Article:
Anti-Social Media? Users Not Having Fewer Face-To-Face Interactions, Study Shows

COLUMBIA, Mo. — Feel like Facebook or Snapchat is causing people to spend less time together in person? You may be wrong. A surprising recent study involving short and long-term experiments found that frequent social media use actually had no significant negative effect on face-to-face time and interaction.

Researchers from the University of Missouri studied surveys completed by nearly 2,800 people in their early- to mid-thirties between 2009 and 2011. The surveys examined social media usage and direct social interaction with others and found that change in social media use had no effect one way or the other on face-to-face social interaction. In fact, the authors found that social media use was positively connected to one’s well-being.

In a second leg of the study, the researchers recruited 62 adults and 54 college students, sending them text message surveys at five random times over the course of five days. Participants were polled on their social media use along with their various interactions with people throughout the day, whether online or in person. The researchers found that social media use by participants earlier in the day had no effect on social interaction later in the day.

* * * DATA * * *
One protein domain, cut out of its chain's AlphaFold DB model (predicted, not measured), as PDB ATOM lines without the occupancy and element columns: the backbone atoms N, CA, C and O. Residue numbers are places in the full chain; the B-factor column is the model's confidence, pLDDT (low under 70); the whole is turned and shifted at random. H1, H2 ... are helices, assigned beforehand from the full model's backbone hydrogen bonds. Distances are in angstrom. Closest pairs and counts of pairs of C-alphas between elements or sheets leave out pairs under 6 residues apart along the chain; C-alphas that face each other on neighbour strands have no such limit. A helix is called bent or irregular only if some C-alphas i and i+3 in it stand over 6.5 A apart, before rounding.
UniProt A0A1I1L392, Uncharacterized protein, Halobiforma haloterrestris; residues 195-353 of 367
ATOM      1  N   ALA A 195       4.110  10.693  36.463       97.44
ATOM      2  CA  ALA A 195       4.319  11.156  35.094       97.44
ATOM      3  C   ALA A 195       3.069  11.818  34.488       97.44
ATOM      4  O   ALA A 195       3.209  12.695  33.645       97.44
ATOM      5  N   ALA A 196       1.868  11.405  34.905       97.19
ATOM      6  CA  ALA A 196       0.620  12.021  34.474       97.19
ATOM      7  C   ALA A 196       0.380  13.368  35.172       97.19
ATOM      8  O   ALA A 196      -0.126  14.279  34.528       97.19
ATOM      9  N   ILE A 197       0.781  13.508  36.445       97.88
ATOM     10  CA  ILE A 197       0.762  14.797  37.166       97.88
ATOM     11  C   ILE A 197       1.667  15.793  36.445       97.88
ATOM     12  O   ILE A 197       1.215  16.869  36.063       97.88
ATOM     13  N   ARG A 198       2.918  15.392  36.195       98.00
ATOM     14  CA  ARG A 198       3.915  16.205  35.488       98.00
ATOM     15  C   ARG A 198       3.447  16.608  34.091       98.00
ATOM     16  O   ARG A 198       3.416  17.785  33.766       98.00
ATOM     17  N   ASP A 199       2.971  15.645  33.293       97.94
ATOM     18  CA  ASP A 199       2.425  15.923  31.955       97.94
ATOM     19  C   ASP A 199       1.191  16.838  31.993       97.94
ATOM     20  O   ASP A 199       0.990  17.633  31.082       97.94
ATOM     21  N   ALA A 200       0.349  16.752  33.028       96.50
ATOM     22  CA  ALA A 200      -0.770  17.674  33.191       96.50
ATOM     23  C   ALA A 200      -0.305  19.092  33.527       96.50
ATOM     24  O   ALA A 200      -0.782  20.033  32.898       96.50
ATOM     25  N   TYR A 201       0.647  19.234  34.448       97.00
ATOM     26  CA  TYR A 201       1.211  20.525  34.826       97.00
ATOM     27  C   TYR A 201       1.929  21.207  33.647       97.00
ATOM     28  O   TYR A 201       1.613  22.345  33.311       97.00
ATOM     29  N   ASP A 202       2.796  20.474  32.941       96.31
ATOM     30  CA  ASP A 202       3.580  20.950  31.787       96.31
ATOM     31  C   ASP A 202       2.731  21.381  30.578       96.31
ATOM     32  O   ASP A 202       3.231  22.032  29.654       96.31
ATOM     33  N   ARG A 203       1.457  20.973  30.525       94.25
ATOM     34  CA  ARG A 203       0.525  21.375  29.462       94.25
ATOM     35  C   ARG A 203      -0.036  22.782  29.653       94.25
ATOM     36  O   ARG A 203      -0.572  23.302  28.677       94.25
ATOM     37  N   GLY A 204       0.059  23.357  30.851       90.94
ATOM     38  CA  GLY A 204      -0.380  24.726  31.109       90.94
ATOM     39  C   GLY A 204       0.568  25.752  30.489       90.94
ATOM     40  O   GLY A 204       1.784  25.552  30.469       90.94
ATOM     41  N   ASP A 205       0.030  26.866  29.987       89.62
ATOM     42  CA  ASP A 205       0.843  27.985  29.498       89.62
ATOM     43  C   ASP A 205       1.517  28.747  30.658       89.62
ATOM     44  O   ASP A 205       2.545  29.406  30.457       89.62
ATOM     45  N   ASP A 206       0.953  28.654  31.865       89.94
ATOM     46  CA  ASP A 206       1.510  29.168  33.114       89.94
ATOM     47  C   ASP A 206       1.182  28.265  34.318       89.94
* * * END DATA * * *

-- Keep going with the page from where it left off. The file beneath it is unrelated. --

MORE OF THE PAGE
“The current assumption is that when people spend more time on apps like Facebook and Snapchat, the quality of their in-person social interactions decreases,” said researcher Michael Kearney, an assistant professor at the Missouri University School of Journalism, in a release. “However, our results suggested that social media use doesn’t have a strong impact on future social interactions.”

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Kearney’s team found that individuals who had passively used social media showed lower levels of well-being if individuals were alone earlier in the day.

“People who use social media alone likely aren’t getting their face-to-face social needs met,” Kearney explained. “So if they’re not having their social needs met in their life outside of social media, it makes sense that looking at social media might make them feel even lonelier.”

The study was published Feb. 1, 2018 in the journal Information, Communication and Society.